Stephen Slatter is a therapist in London, Surrey and online

What attracted you to become a therapist?

I experienced a significant bereavement almost ten years ago, and in the aftermath realised that, not only did I want to use that experience to help others, but that also my life had changed, including my interests, motivations and so on. It seemed like I’d been given an opportunity to do something different, and to make a difference to the lives of others. 

Although I started by volunteering with Cruse, I knew grief work alone wouldn’t be enough intellectually, and so I decided that I wanted to become a psychotherapist. I’d always been fascinated by people, and my journey to retraining began.

Where did you train? 

I trained at the renowned Westminster Pastoral Foundation, WPF Therapy, in Central London.

Can you tell us about the type of therapy you practise?

I am a psychodynamic psychotherapist. The psychodynamic model looks to examine and gain an understanding of one’s past experiences and relationships, as far back as very early childhood, in order to gain more of a cognisance of how these things can influence behaviours, feelings, actions and reactions in the present day.  

I had always seen integrative therapists in the past and felt that an integrative training would be good for me, as it would have been familiar to a certain degree. At the recommendation of a friend, I went to an open evening at WPF Therapy to see what it was all about, and had a good feeling about what we were told about the course and the model there. I thought that feeling was probably quite instructive, and that to choose an unfamiliar modality of therapy to train in would be an opportunity for a bit of growth.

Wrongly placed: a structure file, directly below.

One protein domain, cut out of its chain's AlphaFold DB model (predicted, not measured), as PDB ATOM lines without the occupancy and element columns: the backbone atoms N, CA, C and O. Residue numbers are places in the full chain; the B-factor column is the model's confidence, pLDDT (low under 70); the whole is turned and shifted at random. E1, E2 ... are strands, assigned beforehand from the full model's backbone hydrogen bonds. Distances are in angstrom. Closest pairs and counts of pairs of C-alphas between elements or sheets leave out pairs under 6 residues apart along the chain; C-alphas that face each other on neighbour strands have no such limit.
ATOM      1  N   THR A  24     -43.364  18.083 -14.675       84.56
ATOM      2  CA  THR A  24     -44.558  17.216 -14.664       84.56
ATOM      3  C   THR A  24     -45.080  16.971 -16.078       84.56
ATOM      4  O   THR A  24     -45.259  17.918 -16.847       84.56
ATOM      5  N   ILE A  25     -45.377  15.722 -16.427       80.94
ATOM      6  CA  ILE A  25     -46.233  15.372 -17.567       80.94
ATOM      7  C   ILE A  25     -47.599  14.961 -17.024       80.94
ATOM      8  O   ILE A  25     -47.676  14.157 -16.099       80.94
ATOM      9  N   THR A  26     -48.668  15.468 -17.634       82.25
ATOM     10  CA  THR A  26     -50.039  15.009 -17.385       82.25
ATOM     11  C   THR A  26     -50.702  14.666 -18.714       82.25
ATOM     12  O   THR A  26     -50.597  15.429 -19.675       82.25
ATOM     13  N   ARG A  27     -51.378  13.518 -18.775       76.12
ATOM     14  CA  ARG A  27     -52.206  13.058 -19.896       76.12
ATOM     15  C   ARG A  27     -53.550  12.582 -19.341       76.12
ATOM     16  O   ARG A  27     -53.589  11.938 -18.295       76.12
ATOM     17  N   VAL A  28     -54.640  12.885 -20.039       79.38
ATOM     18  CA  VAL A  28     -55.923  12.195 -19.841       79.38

Although the psychodynamic model was the original psychotherapy as conceived by Freud over 100 years ago, I feel passionate about making it relevant for clients, their lives and their presenting issues in 2024 and beyond. Blank screen style psychoanalysis just doesn’t work for Gen Z clients for example, who often need a much more open, warmer space.

How does psychodynamic therapy help?

I believe strongly in the psychodynamic model and that working with the unconscious allows the opportunity to help with almost any presenting problem. I’m sure all therapists hear clients say “I feel a bit depressed/anxious/stuck (and so on), and I don’t know why”, and, for me, that’s the perfect place to start. Let’s find out together.

What sort of people do you usually see?

I work with adults aged 18 and over. Common presentations are depression/low mood, anxiety, low self-esteem, addiction, trauma, abuse and relationship issues; less common presentations include some personality disorders

I have an interest in neurodiversity and enjoy working with neurodiverse clients.

Have you noticed any recent mental health trends or wider changes in attitude?

I’m delighted to say that I see the awareness of and conversation about mental health continues to grow and develop, which is absolutely invaluable to peoples wellbeing. There is no longer any shame in going to therapy (not that there should ever have been!) and people are increasingly honest with each other about how they are feeling. 

We are also in a boom period of awareness and understanding of neurodiversity; I am qualified to assess for ADHD, and that is a side of my practice that is growing.

What do you like about being a therapist?

I absolutely love what I do, and I consider it a privilege to be a psychotherapist. I think you have to love the job to do it. No day is the same, no client is the same, no client session is the same. It is a role that rewards, challenges and stretches like no other. My practice is my creation, and I am building a portfolio career that is incredibly fulfilling.